Not only should you look for reliable equipment and software, but you should also look for an ISP who will not misuse your data. You can use a VPN on your device to secure your data as well. It’s best to go with a reputable internet service provider (like viasat satellite internet). You can also consider the add-on features provided by many ISPs, such as providing an internet connection in addition to antivirus, to protect your device from external malware.
Even brand names are not immune. It was recently revealed that Honeywell SCADA controllers – network-connected devices for controlling industrial processes – contained insecure password data and were also vulnerable to “path traversal” attacks. And CISCO regularly publishes security alerts alongside software updates, detailing vulnerabilities that it has discovered and fixed.
9. BYOD are those personal devices that staff use to connect to your network. Whether it’s a mobile phone or a tablet, every time you allow a member of staff to connect their device to your network, you are shaking hands with a computer of unspecified pedigree and unknown hygiene.
Consider why you are allowing these mobile devices to access your network, and if it is just to allow them to use the Wi-Fi, consider setting up an isolated network for this purpose.
10. Denial of service is an attack that can bring your website or cloud services grinding to a halt. A common attack method, known as distributed denial of service (DDoS), typically employs a botnet of thousands of compromised computers to flood a victim’s server with packets of useless information.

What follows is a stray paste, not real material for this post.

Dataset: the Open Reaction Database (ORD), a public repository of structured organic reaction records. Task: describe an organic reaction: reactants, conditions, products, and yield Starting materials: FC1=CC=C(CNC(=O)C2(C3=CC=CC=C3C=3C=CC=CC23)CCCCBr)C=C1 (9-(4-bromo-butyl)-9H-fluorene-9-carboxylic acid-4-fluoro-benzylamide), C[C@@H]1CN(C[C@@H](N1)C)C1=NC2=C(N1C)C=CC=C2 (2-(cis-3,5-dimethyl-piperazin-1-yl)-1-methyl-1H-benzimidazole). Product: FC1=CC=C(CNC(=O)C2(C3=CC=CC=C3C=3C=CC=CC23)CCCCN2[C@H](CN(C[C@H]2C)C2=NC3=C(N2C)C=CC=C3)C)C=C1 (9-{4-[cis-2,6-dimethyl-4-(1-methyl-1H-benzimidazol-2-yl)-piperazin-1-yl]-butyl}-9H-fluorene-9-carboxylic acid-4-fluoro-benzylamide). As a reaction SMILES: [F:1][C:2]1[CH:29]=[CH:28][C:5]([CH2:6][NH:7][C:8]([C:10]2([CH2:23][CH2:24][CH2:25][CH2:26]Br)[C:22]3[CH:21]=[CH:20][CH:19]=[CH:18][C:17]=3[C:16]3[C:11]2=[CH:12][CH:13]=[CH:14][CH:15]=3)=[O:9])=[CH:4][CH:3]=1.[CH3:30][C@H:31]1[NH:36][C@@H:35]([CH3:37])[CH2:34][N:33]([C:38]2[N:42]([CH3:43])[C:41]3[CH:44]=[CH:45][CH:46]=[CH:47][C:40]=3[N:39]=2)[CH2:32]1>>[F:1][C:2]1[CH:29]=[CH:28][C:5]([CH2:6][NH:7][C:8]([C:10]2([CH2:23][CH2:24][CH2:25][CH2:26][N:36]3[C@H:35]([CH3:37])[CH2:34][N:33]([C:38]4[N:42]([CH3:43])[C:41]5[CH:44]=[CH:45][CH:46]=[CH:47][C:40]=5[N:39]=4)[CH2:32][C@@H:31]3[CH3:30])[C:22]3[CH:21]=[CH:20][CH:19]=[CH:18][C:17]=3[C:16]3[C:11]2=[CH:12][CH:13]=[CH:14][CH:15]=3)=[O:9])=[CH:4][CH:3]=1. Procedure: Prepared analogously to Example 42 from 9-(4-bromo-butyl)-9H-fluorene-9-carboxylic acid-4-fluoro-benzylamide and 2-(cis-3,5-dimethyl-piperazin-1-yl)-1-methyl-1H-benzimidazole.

The target becomes bogged down in the sheer number of requests it is forced to handle in attacks lasting minutes or days, slowing and sometimes crashing the device.
In a new wrinkle on this tried and tested attack, attackers are using the Mirai malware to take over internet-connected CCTV cameras and digital video recorders and launching the biggest DDoS attacks ever seen. Last year, Twitter, Spotify, Netflix, Amazon and Reddit were among the many websites taken offline for several hours by an attack on the Dyn DNS service which appears to have been enabled, at least in part, by a Mirai botnet.
So there you have it – ten cyber-threats facing your organisation.
From Dark Reading
New variant has been broken into separate harmless-looking components to fool ML-based detection systems, Trend Micro says.
Cybercriminals have repeatedly shown an ability to innovate past whatever security controls organizations and industry have been able to throw in their way. So it is little surprise that some have begun taking a crack at machine learning tools.
Researchers at security vendor Trend Micro recently discovered a new version of the Cerber ransomware sample that appears designed specifically to evade detection by machine learning algorithms.
“The Cerber changes are really interesting as they’re a direct response to changes in how some products are detecting malware,” says Mark Nunnikhoven, vice president of cloud research for Trend Micro.
The newest version separates the different stages of the malware into multiple files and dynamically injects them into a running process, he says. “This helps to conceal them from various detection methods.”